Religion & Celebrity: The Search for Meaning in the 1920s – The Imaginative Conservative

By the early decades of the twentieth century, at the very moment when physicists were dismantling formerly irrefutable truths about nature and the universe, science had become the foundation of the American faith in stability, order, and progress. Darwinian science had confirmed that the advent of the United States marked the apex of human evolution.

Religion lay at the heart of the political and cultural disputes of the 1920s. The efforts to impose prohibition and to restrict immigration arose from, and were in the minds of many Americans connected to the defense of, traditional Protestant morality. The most symbolic event in which politics, culture, and religion became entangled was the trial of John Thomas Scopes, which took place in 1925. A Tennessee state law, the Butler Act, had made it illegal “to teach any theory that denies the story of the Divine Creation of man as taught in the Bible, and to teach instead that man has descended from a lower order of animals.”[i] Scopes, who taught science (and coached football) at Rhea County High School, purposely violated the law to test its constitutionality. He was indicted and put on trial for teaching Darwin’s theory of evolution.[ii]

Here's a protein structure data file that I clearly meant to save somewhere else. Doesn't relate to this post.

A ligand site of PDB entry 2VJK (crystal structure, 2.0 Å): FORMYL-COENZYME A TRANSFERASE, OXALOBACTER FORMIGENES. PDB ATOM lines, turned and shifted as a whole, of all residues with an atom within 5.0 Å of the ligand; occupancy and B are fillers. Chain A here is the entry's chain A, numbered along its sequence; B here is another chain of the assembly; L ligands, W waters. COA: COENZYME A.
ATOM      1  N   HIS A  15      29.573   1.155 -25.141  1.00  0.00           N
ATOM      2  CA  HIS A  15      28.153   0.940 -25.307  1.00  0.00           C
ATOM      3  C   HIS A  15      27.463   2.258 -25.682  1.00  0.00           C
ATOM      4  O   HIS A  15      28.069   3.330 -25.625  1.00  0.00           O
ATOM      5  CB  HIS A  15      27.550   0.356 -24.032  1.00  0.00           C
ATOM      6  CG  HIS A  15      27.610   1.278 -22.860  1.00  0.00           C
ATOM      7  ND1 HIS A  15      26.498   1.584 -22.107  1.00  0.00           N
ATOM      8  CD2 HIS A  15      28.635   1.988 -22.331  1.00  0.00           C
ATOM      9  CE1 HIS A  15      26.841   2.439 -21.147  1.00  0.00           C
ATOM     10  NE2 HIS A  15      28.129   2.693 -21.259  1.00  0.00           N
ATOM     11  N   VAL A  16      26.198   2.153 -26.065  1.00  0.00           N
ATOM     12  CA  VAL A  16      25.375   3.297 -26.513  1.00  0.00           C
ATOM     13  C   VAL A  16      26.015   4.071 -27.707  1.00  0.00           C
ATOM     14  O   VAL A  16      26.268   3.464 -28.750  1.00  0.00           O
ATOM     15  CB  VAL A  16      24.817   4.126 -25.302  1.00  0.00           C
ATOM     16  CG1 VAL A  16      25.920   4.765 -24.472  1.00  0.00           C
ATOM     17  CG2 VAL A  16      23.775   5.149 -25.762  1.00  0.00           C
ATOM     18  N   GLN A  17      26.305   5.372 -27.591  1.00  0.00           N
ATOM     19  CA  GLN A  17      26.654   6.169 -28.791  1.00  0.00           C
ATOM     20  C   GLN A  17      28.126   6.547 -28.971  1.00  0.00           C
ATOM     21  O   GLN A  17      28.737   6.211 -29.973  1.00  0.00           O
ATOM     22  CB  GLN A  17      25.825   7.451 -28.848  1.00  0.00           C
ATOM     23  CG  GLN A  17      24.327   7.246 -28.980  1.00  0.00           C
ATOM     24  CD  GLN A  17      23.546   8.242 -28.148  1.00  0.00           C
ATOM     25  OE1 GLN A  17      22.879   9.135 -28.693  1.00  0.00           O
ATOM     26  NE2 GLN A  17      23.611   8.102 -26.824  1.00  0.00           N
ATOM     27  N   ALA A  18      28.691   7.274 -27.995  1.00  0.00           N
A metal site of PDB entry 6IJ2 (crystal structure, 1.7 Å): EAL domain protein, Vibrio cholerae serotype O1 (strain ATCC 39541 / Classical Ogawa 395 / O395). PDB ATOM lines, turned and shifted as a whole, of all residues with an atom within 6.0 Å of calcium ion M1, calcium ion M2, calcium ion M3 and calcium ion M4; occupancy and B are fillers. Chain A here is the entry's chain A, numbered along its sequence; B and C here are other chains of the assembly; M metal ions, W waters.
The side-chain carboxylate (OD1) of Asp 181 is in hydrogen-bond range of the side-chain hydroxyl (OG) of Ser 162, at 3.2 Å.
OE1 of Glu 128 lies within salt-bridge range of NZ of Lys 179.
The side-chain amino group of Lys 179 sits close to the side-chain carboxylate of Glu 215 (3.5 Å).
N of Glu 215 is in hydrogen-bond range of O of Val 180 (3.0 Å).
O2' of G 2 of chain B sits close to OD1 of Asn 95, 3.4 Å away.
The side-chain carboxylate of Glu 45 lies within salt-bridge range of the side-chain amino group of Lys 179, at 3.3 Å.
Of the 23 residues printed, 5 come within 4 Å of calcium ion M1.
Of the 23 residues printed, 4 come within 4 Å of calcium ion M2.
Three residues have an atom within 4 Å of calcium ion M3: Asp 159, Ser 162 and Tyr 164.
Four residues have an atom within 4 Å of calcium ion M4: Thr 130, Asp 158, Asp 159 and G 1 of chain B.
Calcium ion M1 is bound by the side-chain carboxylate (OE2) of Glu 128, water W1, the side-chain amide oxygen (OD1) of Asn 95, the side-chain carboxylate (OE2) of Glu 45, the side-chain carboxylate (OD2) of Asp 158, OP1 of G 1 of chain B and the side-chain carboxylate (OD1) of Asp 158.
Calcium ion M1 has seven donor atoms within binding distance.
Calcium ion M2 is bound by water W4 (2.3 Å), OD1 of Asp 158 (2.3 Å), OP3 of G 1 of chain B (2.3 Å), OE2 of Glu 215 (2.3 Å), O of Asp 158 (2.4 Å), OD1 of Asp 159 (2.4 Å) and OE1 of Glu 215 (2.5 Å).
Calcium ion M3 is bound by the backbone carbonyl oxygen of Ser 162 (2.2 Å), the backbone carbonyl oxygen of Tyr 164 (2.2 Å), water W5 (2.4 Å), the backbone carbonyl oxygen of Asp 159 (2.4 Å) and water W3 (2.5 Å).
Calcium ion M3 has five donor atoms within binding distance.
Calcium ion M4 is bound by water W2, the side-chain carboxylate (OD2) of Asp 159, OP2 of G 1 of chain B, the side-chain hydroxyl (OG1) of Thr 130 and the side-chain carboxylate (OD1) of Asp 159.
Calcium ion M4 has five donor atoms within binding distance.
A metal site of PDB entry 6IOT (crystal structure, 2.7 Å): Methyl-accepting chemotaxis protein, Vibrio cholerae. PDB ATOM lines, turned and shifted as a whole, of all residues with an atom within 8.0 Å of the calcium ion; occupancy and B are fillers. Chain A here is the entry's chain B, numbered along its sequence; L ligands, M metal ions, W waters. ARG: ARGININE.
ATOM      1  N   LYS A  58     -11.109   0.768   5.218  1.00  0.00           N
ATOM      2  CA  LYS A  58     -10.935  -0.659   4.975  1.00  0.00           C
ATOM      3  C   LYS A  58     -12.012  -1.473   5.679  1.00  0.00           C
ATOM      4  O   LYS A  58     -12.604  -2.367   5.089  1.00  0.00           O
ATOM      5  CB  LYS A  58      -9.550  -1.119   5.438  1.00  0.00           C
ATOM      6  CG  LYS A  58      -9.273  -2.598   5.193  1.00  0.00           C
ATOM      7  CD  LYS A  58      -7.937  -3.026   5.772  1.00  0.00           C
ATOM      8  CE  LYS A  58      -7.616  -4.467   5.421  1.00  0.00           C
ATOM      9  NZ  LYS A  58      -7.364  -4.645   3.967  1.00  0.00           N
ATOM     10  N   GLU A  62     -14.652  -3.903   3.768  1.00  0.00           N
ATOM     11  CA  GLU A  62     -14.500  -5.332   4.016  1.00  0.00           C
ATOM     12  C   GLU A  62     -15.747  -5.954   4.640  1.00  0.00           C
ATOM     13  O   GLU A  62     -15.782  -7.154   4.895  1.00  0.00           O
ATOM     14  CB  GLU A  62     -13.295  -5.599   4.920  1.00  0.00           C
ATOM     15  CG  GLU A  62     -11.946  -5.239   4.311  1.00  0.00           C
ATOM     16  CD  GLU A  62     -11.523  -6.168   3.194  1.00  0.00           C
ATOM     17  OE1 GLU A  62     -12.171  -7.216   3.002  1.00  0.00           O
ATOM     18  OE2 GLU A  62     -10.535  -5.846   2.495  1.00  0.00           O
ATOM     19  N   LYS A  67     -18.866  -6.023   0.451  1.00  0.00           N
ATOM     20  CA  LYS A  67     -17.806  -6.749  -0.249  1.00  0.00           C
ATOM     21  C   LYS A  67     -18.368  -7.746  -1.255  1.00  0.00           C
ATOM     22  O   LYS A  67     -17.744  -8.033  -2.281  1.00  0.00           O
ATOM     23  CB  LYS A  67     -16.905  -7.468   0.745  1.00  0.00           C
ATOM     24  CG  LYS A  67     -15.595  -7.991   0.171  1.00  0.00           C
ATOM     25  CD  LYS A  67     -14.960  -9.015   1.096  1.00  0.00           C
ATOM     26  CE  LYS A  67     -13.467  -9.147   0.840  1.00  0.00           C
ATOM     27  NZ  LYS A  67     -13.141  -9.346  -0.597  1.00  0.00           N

Concerns about the apparent decline in public and private morality after the First World War, combined with a widespread yearning for the perceived simplicity of life during the pre-war years, induced many Americans to reexamine and rekindle their faith. Based on a literal reading of scripture, the emergence of religious fundamentalism was among the most important consequences of this development. Those who endorsed scriptural literalism and biblical inerrancy derived their name–Fundamentalists–from a series of twelve pamphlets titled The Fundamentals. Composed between 1910 and 1915, with the cost of publication underwritten by Lyman and Milton Steward, founders of the Union Oil Company, the pamphlets repeated the message that biblical literalism and Christian orthodoxy–that “old-time religion”–were the antidotes to all the ills the beset the modern world. With the erosion of Victorian morality during the 1920s, The Fundamentals reached a growing audience who gave them a zealous reception.